Wellington’s largest hotel sold to NZ Hotel Holdings Asset for around $100m

Wellington’s largest hotel has sold to a tourism investment vehicle owned by the NZ Super Fund, Russell Property Group and Lockwood Group in a complex deal understood to be for around $100 million.

NZ Hotel Holdings Asset LP bought the 280-room Rydges Wellington in Featherston St after private investors here and overseas agreed to sell their titles to individual rooms.

The same entity owns the Four Points by Sheraton and Adina Apartment Hotel Auckland, Holiday Inn Rotorua, BreakFree Hotel in Christchurch and the Sofitel in Queenstown.

The approximately $100m for Rydges Wellington is thought to be the combined value of all 280 rooms as well as a number of commercial titles and shops as well as the cost of refurbishment including a seismic strengthening to lift the building to an A grade.

The hotel was originally a Holiday Inn, built in 2007 by Auckland developer Nigel McKenna’s business Melview but issues arose about payments to investors, many based overseas.

They complained about sinking returns.

Around 220 people here, in Australia, Asia and the United Kingdom owned the unit titled hotel rooms but complained after incomes dropped last decade.

They leased the unit titles back to the hotel in a fractionated proportional ownership scheme and hotel management businesses ran the operations, selling time in rooms to guests like other hotel businesses.

Around 2012, Queenstown businessman and property specialist Graham Wilkinson became involved. He stepped in to sort out the disputes over Holiday Inn rooms.

He employed new management company Event Hospitality which operates the Rydges and QT brands in New Zealand and Australia

The Holiday Inn name vanished from the building.

Rydges Wellington has 19 suites, five conferencing spaces, a fitness centre, lap pool, spa and sauna, restaurant, bar, is near Parliament, adjacent to the harbour precinct and near the Westpac Stadium.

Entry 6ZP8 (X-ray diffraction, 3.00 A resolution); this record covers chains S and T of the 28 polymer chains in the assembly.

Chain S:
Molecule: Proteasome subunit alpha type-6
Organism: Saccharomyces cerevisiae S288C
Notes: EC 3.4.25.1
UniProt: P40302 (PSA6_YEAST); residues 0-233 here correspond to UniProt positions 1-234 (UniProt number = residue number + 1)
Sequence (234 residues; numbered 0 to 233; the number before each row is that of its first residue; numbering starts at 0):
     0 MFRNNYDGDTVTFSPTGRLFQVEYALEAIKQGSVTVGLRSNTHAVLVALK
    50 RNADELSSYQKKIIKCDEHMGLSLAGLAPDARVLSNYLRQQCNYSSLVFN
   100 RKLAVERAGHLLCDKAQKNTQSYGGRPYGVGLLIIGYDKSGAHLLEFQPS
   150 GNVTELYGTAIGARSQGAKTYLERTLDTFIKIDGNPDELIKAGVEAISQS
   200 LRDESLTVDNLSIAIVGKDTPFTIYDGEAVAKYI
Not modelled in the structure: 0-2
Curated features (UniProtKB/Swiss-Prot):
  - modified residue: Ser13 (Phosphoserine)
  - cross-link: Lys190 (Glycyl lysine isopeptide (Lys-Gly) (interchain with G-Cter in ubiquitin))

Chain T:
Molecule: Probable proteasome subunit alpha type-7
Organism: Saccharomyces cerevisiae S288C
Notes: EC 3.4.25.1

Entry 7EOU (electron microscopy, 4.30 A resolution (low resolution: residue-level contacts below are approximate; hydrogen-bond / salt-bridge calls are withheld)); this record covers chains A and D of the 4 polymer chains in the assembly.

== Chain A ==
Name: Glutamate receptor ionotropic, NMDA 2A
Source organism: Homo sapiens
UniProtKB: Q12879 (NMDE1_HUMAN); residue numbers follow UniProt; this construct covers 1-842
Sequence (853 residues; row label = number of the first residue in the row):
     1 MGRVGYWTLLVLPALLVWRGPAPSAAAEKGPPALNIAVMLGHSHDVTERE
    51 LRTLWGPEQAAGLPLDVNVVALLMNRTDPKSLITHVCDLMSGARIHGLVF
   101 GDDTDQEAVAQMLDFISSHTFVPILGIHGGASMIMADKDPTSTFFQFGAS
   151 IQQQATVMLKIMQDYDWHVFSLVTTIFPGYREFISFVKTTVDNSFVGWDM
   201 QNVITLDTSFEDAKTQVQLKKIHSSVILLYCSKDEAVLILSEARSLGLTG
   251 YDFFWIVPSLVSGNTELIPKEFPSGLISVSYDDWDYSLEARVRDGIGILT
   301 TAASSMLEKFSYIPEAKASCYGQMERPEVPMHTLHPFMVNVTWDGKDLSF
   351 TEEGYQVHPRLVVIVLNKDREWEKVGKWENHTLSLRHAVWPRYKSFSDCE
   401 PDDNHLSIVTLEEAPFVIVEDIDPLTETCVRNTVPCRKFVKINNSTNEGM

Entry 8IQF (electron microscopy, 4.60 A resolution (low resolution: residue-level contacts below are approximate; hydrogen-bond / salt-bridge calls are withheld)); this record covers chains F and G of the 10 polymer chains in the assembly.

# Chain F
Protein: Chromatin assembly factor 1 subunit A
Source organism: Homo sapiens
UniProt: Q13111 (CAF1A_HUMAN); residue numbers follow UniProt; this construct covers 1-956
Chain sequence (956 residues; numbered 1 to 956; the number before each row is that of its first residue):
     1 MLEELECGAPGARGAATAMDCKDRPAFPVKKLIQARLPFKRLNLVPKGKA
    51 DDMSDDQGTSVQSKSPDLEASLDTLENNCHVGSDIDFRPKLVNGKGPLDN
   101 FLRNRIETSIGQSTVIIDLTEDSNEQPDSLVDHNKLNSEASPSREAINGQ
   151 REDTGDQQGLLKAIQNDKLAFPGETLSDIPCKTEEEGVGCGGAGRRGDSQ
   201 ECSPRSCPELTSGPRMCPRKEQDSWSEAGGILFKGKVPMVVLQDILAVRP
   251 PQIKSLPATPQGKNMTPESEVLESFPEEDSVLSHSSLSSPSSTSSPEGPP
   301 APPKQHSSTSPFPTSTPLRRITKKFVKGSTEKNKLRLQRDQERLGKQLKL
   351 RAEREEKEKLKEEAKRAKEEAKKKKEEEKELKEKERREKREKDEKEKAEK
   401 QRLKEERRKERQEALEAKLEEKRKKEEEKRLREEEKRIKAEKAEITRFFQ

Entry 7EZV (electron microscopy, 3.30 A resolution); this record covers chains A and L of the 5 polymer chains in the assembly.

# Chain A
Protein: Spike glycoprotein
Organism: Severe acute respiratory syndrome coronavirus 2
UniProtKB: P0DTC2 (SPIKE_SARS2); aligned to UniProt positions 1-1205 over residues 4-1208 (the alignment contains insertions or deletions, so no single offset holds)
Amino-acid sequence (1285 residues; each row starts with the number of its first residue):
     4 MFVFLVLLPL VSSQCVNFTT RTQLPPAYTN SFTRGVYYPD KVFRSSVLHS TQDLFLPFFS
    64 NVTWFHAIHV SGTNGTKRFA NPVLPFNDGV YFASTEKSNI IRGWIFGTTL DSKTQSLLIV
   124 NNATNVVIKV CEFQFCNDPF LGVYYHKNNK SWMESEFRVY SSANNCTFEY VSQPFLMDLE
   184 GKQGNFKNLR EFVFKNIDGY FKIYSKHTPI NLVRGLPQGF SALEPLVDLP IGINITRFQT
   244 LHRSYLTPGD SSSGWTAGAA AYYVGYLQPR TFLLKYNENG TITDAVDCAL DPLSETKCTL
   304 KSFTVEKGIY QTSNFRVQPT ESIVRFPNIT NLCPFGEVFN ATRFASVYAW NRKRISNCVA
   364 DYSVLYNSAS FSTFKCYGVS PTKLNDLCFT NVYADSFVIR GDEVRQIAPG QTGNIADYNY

Dean Humphries of Colliers brokered the sale which he said was complicated because it involved negotiations with private investors who owned the 280 strata-titled hotel units.

At this stage the prices paid for the individual units and other components associated
with the hotel remain confidential to all stakeholders, Humphries said.

“However, on completion of the entire acquisition, including upgrade and refurbishment costs and the amalgamation of all body corporate titles and management, we expect the hotel to have a combined value in the order of $100m.”

Brett Russell of Russell Group said the fund had been busy this year because it had also bought the Sofitel in Queenstown in March.

Wilkinson is chairman of the Rydges Wellington’s body corporate and the director of Hotel Management (Featherston St) which leased the 280 units. He also set up a trustee company that purchased and leased the commercial units to ensure continuity for all owners.

He said the hotel had traded strongly for the past decade after he became involved and investors got their returns. Event Hospitality of Australia owns the Rydges.

The time is now nearing for the hotel to be refurbished and seismic strengthened.

“The opportunity for seismic strengthening to improve the rating of the building from a B category an A category as part of the refurbishment programme is now needed,” Wilkinson said today.

“While it was originally envisaged to fund this work from hotel earnings, the effect of the pandemic on trading has meant this has been not possible. Therefore we discussed future options with unit title owners.”

Many owners wanted to keep their investments and pay refurbishment levies, but eventually, 98 per cent agreed to sell. The remaining 2 per cent were ordered to by the High Court at Wellington.

“This would be the largest consolidation and cancellation of unit plans in New Zealand. It was massive,” Wilkinson said.

Some in the sector said the hotel might cost $10m to $17m to refurbish and strengthen.

Humphries said: “It is rare that agreement can be reached from so many owners. To my knowledge this has never been achieved at this level; the recent sale of the 82 room Sofitel Queenstown was also acquired under a similar structure.

“The secret to the consolidation model involves a range of property expertise.”

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